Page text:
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The Bosphorus Through the eyes of European travelers
The famous French writer, politician and diplomat, François-René de Chateaubriand (1768-1848), got a chance to see Istanbul in 1806. Here is what he says in the book he published in 1811: “In front of me the Bosphorus wound between charming hills like a majestic river. Countless small boats shuttled back and forth around a handful of large ships lying at anchor. The vast breadth of these three big cities, Galata, Istanbul and Scutari, their houses large and small rising in tiers, cypress trees standing singly and in groves on almost every side, minarets and tall masts of ships all intertwined, the variegated green of the trees, the red and white of the houses, and below them the sea spreading its blue cover, and above, a sky of another blue, all awakened in me a profound sense of awe. It would be no exaggeration to say that Istanbul offers one of the most beautiful landscapes in the world.”
Splendor And Elegance
When another famous French writer, poet and statesman, Alphonse de Lamartine (1790-1869), came to Istanbul by sea in 1833, he was stunned by the city: “Involuntarily, a sigh escaped my lips. It was as though I had forgot the Bay of Naples and all its beauty, never to recall it again. It would be a flagrant insult to creation to say this elegant and splendid view is like none other in the world.” Not feeling compelled to compare the Bay of Naples, so beloved of European artists, with the Bosphorus, he describes his feelings as follows: “A painter would have to labor for many years to be able to depict just one of the shores of the Bosphorus. Such is this place that it changes anew at every glance, and as it changes, new and even fresher beauty appears to us. What then can I describe in a handful of words?”
Discovering Light In İstanbul
Experiencing no modification in their technique as students of the West’s neoclassical, romantic, realist and impressionist movements, European artists only discovered light in Istanbul. And when they did, their colors became more vibrant and dazzling, the tones of their palettes brighter red and yellow, the light in their canvases warmer, the contrasts more pronounced. Each one of them produced numerous orientalist works ranging from sketches to large compositions, in which they can be distinguished by their sensibilities, their skill and experience, the positions in which they found themselves, and the styles they employed.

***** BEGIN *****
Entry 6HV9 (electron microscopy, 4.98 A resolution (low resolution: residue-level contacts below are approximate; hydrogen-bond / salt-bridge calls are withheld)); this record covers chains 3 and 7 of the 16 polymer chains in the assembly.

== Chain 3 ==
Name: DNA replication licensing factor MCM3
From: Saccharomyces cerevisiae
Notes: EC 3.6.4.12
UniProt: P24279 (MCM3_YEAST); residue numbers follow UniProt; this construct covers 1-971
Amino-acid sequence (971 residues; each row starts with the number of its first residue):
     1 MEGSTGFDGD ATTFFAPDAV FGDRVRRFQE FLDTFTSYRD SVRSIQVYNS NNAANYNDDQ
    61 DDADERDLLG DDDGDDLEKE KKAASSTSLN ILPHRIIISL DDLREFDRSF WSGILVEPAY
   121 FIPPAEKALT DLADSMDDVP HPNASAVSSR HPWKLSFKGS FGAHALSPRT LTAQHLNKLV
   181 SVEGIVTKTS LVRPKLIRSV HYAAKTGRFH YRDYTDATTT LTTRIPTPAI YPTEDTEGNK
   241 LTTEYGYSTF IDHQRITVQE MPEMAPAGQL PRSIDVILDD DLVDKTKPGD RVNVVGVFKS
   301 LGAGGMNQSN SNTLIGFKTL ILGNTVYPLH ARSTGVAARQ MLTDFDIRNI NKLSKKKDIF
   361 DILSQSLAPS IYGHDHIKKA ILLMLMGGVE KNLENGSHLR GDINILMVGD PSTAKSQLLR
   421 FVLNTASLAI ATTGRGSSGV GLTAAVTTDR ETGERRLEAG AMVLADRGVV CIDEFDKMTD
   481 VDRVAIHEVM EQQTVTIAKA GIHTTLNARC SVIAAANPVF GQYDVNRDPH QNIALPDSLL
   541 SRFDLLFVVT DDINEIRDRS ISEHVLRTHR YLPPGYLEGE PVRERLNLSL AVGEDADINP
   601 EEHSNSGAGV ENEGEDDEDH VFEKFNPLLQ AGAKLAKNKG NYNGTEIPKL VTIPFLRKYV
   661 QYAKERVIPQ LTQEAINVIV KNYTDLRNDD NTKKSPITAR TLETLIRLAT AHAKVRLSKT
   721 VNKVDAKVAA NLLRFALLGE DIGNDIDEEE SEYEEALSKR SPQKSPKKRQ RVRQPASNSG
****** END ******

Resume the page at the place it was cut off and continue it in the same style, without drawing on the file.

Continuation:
Appointed Ottoman Palace Painter by Sultan Abdulhamid II in 1896, Fausto Zonaro first saw the Bosphorus from the deck of a ship in 1891. “I am not going to try to describe the entrance to Istanbul harbor with my poor pen,” he says. “Masters like Théophile Gautier, Pierre Loti and Edmondo de Amicis have already done that view justice. I am going to do it not with my pen but with my brush. I am going to capture that fusion of color and create that eye-dazzling atmosphere on my palette at every hour of the day.”
City Of Color And Harmony
Known as the ‘Modern Canaletto’ for his depictions of Venice in a style little different from that of Canaletto himself, Felix Ziem is another artist who, upon coming to Istanbul in 1856, says: “I found in this city the warmth I was seeking. I discovered harmony in its varied and picturesque shapes and colors that caress the eye.” Between his vigorous brush strokes and his depiction of fiery rays of color, the actual appearance of physical objects melts away in the views of the Bosphorus by this artist, who sought color and impression in his paintings.
The famous historian Baptistin Poujoulat (1908-1864) has this to say in the 1850’s about the Bosphorus, which attracted many other orientalist painters like Fabius Brest, Leonardo de Mango, Amadeo Preziosi and Théodore Frére: “Nature here exhibits unparalleled grandeur. Creation here is a constant feast. Separated by only a channel, Europe and Asia lie cloaked in the most splendid views so as to gaze upon each other… Every corner, every spot creates a different tableau with its own unique features. These landscapes, all different and seen in different frames, are transformed into a gigantic picture gallery made up of enchanting views of both shores.”
Through the images depicted by the 19th century orientalist painters on canvases that have become important documents today, the Bosphorus has lost nothing of its spell thanks to the harmony between its historic texture and magnificent natural beauty that persists today despite a skyline altered by suspension bridges, buildings rising in the background and giant container ships passing. Istanbul continues to be one of the world’s most fascinating cities, exerting its pull on artists both Turkish and foreign today as yesterday.